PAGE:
Money Property Discount properties with dark secrets
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Discount properties with dark secrets

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Would you buy a house in which someone had been murdered if it came at a bargain price?

That’s exactly what the family in recent New Zealand comedy horror film Housebound did. Unfortunately for them it came at a cost – the gruesome murder left a residue, and pretty soon blood was flowing again.

Obviously the dark events in Housebound have little grounding in reality, except on one point: ‘murder houses’ do indeed sell cheap.

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According to property buyer advocate Neil Jenman, a so-called ‘stigmatised property’ is, as a rule, worth 10 per cent less than it would have been otherwise.

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The supposedly haunted house in brilliantly original Kiwi comedy horror Housebound.

On a property worth $500,000, that would mean a difference of $50,000.

With the property market as hot as it is now, that’s a significant discount. But how many people are prepared to endure the creepiness?

Based on feedback from clients and members of the public, Mr Jenman reckons only 15 per cent of buyers are brave enough.

A recent murder house

Mr Jenman is a passionate advocate for murder house disclosure, arguing potential owners have a right to know if a murder happened in the house.

“If you buy a house that’s been the scene of a murder and you weren’t told, once you move in it won’t be long before the neighbours say to you, ‘Gee, how do you feel about living in the death house?’ And then it’ll creep you out.”

Mr Jenman’s activities recently attracted the ire of the owner of a murder house, after he published an article on his website disclosing the fact that a murder had happened in the property.

The murder in question occurred in 2008, which the owner claimed was “past the disclosure period”.

The owner said the article had cost him two potential sales, because it was the first hit on Google.

“I have no other option and I need the house to be sold … I completely understand if the duty of disclosure still exists however you can’t expect a house to forever have the stigma of something has had happened years ago … And I’m sure I’m not the only [person selling a house where] unfortunate situation happened,” the seller wrote in an email.

Mr Jenman’s response to the email was unapologetic.

“Well, this just PROVES it, doesn’t it?!

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This apartment, currently on the market, was the scene of a murder in 2011. Photo: Domain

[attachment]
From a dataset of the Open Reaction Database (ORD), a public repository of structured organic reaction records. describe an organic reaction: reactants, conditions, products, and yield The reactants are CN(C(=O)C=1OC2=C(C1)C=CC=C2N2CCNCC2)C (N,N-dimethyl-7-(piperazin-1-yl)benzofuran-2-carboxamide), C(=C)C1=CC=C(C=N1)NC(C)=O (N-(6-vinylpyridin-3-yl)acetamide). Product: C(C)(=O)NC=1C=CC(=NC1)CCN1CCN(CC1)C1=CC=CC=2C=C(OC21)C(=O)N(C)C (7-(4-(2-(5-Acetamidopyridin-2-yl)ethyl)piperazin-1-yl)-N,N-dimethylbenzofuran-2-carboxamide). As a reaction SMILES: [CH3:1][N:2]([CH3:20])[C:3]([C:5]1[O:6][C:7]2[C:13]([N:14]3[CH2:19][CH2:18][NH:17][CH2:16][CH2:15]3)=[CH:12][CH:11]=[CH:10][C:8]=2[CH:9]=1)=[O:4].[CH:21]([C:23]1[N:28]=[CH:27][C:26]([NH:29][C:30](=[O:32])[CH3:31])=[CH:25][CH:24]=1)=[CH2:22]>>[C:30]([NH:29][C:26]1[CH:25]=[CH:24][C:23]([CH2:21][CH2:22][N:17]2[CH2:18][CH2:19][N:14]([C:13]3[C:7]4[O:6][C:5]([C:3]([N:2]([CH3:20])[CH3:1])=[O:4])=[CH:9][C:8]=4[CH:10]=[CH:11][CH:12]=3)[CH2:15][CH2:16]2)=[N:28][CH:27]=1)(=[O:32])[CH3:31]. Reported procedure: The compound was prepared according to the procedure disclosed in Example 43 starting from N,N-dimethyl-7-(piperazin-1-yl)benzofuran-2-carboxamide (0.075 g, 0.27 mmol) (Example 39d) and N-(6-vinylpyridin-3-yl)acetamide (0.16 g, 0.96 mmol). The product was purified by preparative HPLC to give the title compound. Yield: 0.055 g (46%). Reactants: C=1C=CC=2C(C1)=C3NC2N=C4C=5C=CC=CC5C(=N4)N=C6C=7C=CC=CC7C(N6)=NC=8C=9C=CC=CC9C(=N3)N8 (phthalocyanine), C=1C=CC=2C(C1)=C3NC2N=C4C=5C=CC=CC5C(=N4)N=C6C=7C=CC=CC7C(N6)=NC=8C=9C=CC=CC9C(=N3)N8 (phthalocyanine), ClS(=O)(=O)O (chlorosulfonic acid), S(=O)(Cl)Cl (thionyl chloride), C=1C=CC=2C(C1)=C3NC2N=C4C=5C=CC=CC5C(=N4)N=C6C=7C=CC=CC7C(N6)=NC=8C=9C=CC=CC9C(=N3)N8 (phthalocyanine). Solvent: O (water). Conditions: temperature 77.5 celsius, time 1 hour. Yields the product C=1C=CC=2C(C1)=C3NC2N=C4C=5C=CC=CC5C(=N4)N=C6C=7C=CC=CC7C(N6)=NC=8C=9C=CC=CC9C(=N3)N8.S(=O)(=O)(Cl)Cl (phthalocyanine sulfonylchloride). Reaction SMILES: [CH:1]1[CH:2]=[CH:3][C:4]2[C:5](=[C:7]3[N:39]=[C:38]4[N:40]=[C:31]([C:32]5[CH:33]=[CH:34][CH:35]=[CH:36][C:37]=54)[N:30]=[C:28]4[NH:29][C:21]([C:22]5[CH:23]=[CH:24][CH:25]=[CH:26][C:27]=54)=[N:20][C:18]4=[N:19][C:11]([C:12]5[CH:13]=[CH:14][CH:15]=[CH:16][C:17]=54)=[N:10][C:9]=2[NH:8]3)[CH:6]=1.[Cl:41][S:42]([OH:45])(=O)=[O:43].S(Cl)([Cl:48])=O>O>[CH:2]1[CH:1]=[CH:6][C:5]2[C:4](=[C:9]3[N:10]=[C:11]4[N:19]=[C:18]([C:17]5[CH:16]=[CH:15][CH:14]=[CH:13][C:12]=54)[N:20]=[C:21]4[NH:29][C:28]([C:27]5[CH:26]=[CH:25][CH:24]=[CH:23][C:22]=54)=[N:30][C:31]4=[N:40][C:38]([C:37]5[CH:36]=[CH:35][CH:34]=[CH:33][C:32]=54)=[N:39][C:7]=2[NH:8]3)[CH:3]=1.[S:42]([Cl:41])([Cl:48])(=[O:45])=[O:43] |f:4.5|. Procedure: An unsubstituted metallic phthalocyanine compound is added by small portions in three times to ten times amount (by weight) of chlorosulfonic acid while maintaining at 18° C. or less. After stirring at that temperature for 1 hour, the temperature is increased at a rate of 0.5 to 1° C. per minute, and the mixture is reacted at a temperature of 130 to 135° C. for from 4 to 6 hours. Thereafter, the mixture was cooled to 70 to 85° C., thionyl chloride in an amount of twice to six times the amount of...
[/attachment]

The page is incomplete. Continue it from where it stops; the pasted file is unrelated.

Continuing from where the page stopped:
“The buyers are NOT buying the home when they discover the murder fact. This means if we remove the article buyers who would not have bought the home if they’d known about the murder will now buy the home. And then, once they’ve bought the home, they’ll definitely find out about the murder whereupon they will be upset.”

Mr Jenman said that in the end the property, which was on the market for $390,000, sold this year for just $350,000.

Other examples

A recent high-profile ‘murder house’ is the apartment overlooking Hyde Park in Sydney, where Simon Gittany murdered his girlfriend by throwing her off the balcony in 2011.

The apartment, which was rented by Gittany, went up for auction earlier this year, but failed to sell.

You can have a look at the advertisement for the apartment here.

Without the knowledge of the murder, it looks like a swish apartment in a fantastic location. With the knowledge, however, it acquires an eeriness that is enough, says Mr Jenman, to put off 85 per cent of buyers.

Simon Gittany
Simon Gittany was convicted of killing his fiancee by throwing her off the Hyde Park apartment. The owners had trouble selling the stigmatised property after that.

There are lots of other examples, both in Australia and overseas, including one case in the US in which a man bought a murder house unaware of its gruesome history – and was then murdered himself.

Getting your murder house ‘cleared’

If you are one of the 15 per cent who are prepared to buy a murder house, then you don’t necessarily have to accept the bad vibes. You might, for example, consider going down the unscientifically verified route of a ‘space clearing’.

‘Earth acupuncture’ practitioner Leanne Dawson of New Life Reiki Solutions offers a service known as ‘space clearings’, which involves clearing up negative energy in houses using techniques based on acupuncture and reiki.

And on a couple of occasions she has been called to clear a murder house.

“There was a house in Warranwood many years ago that had a specific murder that I was asked to clear, and one down in Box Hill where someone had been murdered in the doorway.

“The houses sell very cheaply when there’s been a murder, because nobody wants it. But then you definitely need to clear it,” she says.

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